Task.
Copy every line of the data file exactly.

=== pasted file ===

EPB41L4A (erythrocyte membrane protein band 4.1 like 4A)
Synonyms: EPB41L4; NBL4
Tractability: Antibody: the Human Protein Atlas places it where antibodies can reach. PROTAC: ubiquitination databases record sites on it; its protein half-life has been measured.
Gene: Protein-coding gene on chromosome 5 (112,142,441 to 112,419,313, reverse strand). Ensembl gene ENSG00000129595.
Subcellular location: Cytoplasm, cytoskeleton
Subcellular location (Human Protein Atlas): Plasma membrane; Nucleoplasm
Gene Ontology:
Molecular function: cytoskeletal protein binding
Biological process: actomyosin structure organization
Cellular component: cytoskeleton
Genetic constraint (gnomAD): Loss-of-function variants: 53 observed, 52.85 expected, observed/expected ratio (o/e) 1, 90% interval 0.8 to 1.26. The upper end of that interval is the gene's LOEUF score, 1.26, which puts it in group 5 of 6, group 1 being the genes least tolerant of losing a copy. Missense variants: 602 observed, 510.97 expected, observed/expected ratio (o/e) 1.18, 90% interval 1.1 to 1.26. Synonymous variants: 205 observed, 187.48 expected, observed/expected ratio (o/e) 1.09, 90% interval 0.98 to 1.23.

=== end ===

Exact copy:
EPB41L4A (erythrocyte membrane protein band 4.1 like 4A)
Synonyms: EPB41L4; NBL4
Tractability: Antibody: the Human Protein Atlas places it where antibodies can reach. PROTAC: ubiquitination databases record sites on it; its protein half-life has been measured.
Gene: Protein-coding gene on chromosome 5 (112,142,441 to 112,419,313, reverse strand). Ensembl gene ENSG00000129595.
Subcellular location: Cytoplasm, cytoskeleton
Subcellular location (Human Protein Atlas): Plasma membrane; Nucleoplasm
Gene Ontology:
Molecular function: cytoskeletal protein binding
Biological process: actomyosin structure organization
Cellular component: cytoskeleton
Genetic constraint (gnomAD): Loss-of-function variants: 53 observed, 52.85 expected, observed/expected ratio (o/e) 1, 90% interval 0.8 to 1.26. The upper end of that interval is the gene's LOEUF score, 1.26, which puts it in group 5 of 6, group 1 being the genes least tolerant of losing a copy. Missense variants: 602 observed, 510.97 expected, observed/expected ratio (o/e) 1.18, 90% interval 1.1 to 1.26. Synonymous variants: 205 observed, 187.48 expected, observed/expected ratio (o/e) 1.09, 90% interval 0.98 to 1.23.